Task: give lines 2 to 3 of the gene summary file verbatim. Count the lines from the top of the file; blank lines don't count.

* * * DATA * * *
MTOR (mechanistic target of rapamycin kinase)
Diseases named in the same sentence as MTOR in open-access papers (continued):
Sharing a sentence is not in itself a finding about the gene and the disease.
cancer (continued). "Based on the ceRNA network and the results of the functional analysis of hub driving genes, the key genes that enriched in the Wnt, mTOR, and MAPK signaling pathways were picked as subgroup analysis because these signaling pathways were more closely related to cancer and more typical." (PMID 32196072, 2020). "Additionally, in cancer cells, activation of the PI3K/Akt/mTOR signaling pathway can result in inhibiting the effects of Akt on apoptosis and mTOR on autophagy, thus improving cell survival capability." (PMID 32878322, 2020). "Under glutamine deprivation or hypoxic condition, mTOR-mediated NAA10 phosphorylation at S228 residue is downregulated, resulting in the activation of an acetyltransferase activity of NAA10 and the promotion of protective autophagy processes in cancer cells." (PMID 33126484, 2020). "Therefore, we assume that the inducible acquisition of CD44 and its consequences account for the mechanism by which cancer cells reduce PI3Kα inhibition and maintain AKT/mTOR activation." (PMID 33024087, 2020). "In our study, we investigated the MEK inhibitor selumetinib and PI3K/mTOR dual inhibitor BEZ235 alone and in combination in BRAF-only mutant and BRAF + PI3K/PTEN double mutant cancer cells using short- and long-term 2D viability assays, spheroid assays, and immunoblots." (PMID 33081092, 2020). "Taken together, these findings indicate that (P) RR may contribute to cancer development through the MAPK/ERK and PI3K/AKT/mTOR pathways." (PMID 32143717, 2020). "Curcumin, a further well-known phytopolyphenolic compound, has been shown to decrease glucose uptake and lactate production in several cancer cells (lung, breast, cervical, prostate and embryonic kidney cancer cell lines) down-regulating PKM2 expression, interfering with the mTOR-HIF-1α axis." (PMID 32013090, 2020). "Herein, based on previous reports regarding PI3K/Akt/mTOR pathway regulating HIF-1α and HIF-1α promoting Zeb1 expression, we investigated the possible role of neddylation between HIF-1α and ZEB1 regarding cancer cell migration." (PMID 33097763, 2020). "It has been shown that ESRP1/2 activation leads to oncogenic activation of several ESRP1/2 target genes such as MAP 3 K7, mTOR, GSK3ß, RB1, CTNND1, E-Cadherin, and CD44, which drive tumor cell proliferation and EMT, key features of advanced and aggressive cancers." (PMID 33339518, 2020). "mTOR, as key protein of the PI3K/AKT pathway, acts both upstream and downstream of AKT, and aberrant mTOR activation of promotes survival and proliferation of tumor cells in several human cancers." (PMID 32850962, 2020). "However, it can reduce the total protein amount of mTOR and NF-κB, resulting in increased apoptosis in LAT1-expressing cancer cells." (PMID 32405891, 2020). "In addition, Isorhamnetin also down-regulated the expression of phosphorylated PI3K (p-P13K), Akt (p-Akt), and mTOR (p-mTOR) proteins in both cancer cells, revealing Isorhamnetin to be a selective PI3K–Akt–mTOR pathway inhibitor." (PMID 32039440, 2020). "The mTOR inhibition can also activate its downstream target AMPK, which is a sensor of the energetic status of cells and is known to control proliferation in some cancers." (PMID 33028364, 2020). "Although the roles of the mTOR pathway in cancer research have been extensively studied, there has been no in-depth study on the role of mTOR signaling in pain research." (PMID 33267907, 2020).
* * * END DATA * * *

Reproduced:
Diseases named in the same sentence as MTOR in open-access papers (continued):
Sharing a sentence is not in itself a finding about the gene and the disease.